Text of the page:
How does one make the judgement of whether to use or not use one or more of these features? Answered for OKC/PMK Caching, not answered for 802.11r/802.11k
Do I need the "Validate PMKID" feature in order for clients to perform roaming using PMKID caching? Answered
09-17-2014 01:16 PM - edited 09-17-2014 01:22 PM
More info from the 6.4 User Guide:
- "Fast BSS Transition is operational only if the wireless client has support for 802.11r standard. If the client does not have support for 802.11r standard, it falls back to normal WPA2 authentication method."
- "If dot11r is enabled, iOS clients such as iPad/iPhone gen1 (limitation on iOS) and all MAC-OS clients (limitation on MAC) fail to connect to the network."
- "Fast BSS transition is operational only with WPA2-Enterprise or WPA2-Personal" [PSK networks]
I also found this forum post about 802.11k: http://community.arubanetworks.com/t5/ArubaOS-and-
In that post, cjoseph mentions that many clients do not respond well to 802.11k.
In other words my conclusions are...
- A lot of devices don't support OKC, so don't use it without the Validate PMKID option
- A lot of devices don't support 802.11r
- A lot of devices don't support 802.11k
What a bummer.
EDIT: The 802.11k forum post mentions that the problematic clients were IOS devices running lower than version 4.3, so maybe these days it would be OK to turn that feature on.
09-18-2014 07:16 PM
All I can offer is that I reached the same conclusion about OKC/validate options and am
running that way and though we have some issues none have surfaced that are related to
this. This is in a college environment for which "BYOD" is an understatement.
Also on 11k the answers I've had offered seem to paraphrase to "depends on how old/cretinous your clients can be" and "you may be able to get away with it if not now within a year or two." So it's a decision like disabling slow rates -- at some point you have to figure out if it's worth punishing the rest of the network just to keep some Wii's or the like from getting the boot, or just draw the line and kick them off.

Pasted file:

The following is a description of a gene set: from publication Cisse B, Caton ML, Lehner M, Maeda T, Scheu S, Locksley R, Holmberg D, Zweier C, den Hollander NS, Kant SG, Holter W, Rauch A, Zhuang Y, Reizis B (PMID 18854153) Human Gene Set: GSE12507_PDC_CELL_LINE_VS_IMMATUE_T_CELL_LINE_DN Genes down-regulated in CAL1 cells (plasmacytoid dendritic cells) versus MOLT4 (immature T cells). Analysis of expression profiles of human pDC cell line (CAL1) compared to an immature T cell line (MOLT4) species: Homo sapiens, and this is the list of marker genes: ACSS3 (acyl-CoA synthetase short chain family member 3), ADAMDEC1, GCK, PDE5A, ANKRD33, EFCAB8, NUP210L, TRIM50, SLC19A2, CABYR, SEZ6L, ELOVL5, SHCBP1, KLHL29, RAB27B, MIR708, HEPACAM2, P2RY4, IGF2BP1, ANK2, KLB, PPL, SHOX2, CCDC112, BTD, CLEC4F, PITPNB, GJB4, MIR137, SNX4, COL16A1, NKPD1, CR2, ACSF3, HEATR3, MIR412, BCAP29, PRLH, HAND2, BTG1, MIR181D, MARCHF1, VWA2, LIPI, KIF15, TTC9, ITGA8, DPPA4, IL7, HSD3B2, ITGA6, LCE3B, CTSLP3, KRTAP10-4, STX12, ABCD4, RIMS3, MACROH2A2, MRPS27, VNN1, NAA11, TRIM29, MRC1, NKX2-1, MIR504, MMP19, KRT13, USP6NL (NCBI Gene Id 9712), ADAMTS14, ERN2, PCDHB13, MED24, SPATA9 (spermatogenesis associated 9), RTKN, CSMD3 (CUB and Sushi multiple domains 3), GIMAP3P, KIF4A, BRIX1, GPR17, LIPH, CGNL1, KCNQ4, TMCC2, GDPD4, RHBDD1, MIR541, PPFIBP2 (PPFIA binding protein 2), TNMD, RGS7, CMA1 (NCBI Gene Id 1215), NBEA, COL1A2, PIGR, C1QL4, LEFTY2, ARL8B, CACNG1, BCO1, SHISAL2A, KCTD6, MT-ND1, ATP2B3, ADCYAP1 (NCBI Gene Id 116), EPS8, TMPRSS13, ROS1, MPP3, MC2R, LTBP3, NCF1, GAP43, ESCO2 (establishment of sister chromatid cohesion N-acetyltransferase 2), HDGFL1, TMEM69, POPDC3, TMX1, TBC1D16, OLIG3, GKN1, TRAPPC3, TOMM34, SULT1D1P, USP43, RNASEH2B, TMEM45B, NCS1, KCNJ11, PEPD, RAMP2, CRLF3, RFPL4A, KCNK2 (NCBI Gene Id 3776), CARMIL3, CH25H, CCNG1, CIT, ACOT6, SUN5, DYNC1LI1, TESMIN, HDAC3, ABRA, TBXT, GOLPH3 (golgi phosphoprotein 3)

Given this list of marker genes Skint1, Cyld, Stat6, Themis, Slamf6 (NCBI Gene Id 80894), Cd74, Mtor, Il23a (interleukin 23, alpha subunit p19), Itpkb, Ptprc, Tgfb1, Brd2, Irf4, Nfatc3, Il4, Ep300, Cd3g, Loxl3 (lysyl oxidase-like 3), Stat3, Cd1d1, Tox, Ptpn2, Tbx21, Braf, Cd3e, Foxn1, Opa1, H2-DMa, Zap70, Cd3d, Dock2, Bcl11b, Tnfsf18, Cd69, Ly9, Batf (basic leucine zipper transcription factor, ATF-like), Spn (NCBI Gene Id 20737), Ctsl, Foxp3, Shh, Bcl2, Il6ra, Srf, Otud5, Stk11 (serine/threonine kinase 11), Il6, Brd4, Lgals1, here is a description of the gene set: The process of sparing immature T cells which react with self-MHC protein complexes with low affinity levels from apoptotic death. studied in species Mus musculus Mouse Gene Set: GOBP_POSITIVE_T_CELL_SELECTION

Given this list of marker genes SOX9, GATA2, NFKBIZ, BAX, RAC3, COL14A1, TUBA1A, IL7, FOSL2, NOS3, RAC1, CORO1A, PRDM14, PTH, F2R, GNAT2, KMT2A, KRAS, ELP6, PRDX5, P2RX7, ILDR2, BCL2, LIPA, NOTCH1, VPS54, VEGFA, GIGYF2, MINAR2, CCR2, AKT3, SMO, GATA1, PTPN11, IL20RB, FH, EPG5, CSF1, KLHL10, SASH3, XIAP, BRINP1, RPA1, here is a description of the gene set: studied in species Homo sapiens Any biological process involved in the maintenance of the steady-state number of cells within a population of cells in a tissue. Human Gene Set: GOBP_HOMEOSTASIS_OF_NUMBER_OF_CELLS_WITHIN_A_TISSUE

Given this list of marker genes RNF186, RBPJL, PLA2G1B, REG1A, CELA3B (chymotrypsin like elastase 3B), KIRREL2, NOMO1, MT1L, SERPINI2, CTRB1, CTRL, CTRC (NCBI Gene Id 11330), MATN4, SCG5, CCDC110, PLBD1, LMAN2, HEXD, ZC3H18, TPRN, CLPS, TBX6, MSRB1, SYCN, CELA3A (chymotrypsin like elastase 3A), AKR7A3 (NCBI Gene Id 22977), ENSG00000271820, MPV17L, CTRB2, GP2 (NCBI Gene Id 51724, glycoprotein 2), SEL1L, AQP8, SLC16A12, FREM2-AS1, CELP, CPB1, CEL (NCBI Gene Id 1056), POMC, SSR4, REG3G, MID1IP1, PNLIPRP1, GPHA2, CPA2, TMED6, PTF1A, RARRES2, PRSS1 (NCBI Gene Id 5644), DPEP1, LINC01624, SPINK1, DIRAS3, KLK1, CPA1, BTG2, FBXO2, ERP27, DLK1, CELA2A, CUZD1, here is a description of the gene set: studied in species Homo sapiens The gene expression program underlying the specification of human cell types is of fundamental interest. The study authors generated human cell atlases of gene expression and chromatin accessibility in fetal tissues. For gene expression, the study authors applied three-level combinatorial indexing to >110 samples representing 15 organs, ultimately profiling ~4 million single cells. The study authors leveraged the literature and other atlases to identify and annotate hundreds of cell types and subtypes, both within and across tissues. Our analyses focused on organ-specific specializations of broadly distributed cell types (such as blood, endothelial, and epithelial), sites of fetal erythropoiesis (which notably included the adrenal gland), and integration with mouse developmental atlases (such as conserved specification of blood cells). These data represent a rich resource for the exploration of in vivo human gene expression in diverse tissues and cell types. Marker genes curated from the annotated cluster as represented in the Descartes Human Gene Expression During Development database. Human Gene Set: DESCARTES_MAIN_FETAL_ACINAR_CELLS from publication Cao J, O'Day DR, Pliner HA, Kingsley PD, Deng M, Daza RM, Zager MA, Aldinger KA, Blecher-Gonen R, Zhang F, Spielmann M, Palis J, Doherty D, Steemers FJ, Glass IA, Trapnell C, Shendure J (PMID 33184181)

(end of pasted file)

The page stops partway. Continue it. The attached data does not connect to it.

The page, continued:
11r forget it unless you are in an environment where you pick the client mix. Maybe a few years from now.
10-23-2014 12:22 AM
Great thread, I'm currently working with a customer that has a good mix on their client environment. Windows, OS X, IOS and Android happily coexisting.
A while ago we changed radius servers to a Clearpass and went with a publicly trusted server certificate, since then MAC OS X have been suffering from worse roaming. This is partly related to the CRL URL in the certificate and we tried this with good results:
Regarding roaming protocols used we are currently using OKC with validate PMKID. I see full reauthentication at every roam from Android, OS X and IOS but not windows machines.
From my understanding, 802.11k will never help to prevent full reauthentications but merely helping in a faster selection of access point to roam to. I want to try this but have not as of yet since reading about potential problems that may occur. Did you try .k in your described environment?
The other thing I would like to try is to disable the "Validate PMKID" option to see if it changes anything with the full reauths. Any thoughts on this?
Aruba: ACMX #537 ACCP | CWNP: CWNA CWDP CWSP
10-23-2014 07:22 AM - edited 10-23-2014 07:24 AM
My impression is that Validate PMKID is necessary for clients that do not support OKC or that have broken OKC implementations, and that this includes a lot of Apple kit.